Columbia discusses homeownership assistance

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COLUMBIA - Columbia will hold a public hearing Wednesday to discuss a proposal requesting $175,000 in home funding to continue the Home Ownership Assistance Program.

"The buyers that are participating in the program have the ability to build equity and build wealth within their households, otherwise they wouldn't be able to [participate]," Randy Cole, the Housing Program Supervisor with Columbia, said. "Also, they really help to strengthen our neighborhoods where there's high concentration of rentals by making sure we have homeowner-occupied-households staying in those properties for an extended period of time that they maintain their properties also looking out for their neighbors in their neighborhoods."

The funds are available to first-time buyers and those that have not owned a home within the last three years.

"We've seen a great increase in the use of our program. Last year we did 29 households, the year before we did 17. Right now we've already done 12, so I expect we will exceed last years' numbers. My biggest concern was making sure we have enough money to serve everybody that comes into the door and needs assistance," Cole said.

The 2016 HOA Program could provide up to $7,500 to be used for a down payment or closing costs.

"We're helping low-income families that are ready to buy. We've helped to prepare - we provide them with a down payment assistance, education, make sure they have adequate income levels to be able to afford the house and make sure their credit scores are great," Cole said.

Lisa Meyer, a Realtor of MeyerWorks, LLCsaid she is "cautiously optimistic" with the HOA Program, because she thinks the program has limited value based on several factors.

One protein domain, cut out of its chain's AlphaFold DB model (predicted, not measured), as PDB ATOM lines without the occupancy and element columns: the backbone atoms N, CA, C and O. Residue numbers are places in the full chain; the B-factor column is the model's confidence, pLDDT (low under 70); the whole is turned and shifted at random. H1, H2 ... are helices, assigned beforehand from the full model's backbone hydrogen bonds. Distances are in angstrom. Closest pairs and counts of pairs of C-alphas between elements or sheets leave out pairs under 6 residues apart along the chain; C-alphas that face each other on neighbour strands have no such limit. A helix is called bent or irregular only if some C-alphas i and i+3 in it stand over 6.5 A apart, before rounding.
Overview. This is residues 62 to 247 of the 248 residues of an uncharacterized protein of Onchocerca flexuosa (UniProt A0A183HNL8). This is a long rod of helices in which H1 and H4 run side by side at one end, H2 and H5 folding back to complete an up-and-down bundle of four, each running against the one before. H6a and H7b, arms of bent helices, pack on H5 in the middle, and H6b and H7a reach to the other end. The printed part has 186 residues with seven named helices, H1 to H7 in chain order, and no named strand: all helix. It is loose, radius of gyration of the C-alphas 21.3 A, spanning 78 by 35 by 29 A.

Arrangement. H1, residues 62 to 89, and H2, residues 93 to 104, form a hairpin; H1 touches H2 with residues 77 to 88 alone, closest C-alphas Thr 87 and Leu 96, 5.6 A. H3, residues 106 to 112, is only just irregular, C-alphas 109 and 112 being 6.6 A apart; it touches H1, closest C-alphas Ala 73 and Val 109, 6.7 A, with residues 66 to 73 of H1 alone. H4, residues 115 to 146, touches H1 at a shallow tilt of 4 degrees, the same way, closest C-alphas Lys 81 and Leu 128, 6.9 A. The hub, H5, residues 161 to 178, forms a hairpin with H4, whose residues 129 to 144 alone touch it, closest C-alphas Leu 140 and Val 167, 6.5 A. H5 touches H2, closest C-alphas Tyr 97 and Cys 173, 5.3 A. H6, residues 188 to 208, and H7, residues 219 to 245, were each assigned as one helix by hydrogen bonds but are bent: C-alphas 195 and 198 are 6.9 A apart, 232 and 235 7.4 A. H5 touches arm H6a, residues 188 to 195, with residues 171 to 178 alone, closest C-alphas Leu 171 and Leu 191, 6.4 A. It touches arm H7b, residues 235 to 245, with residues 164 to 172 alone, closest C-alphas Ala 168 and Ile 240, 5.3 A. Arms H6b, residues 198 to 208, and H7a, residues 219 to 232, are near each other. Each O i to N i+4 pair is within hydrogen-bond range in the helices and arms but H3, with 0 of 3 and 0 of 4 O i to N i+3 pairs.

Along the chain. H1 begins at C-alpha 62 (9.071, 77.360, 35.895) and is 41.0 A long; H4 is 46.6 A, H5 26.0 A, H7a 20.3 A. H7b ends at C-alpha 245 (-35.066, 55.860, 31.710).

"I think that it's a positive option for a very small percent of people who use it,"  I think that the majority of people would be better off if they had financial counseling, and have more skin of the game, and more able to purchase without this loan," Meyer said.

She's concerned that when the city just encourages people to borrow money to own a home without understanding some of the other responsibilities of homeownership that could be detrimental.

"Instead of lending money to people in a city assistance type of program, I think we will be doing a greater service by offering more financial education, helping people repair their credit, learn more about financial management to get into a [more stable financial] position," Meyer said.

The Home Ownership Assistance Program is free to income eligible households. Participants are required to bring $500 of their own money to the deal when purchasing a house.

Later Cole added, "The city takes a thorough look at each participant's ability to purchase a home including their credit, income and ability to afford home ownership. We also require each participant to attend a four hour training which includes information on working with a lender, Realtor, on-going responsibilities of home ownership and other important aspects of becoming a homeowner."

"If a participant does not meet our underwriting requirements, or is not financially prepared to go through our program, the City provides funding for the participant to go through a 10 week financial counseling program, and can then reapply for the Homeownership Program," Cole said.

[Editor's note: This story has been updated to include additional quotes and context from the city.]

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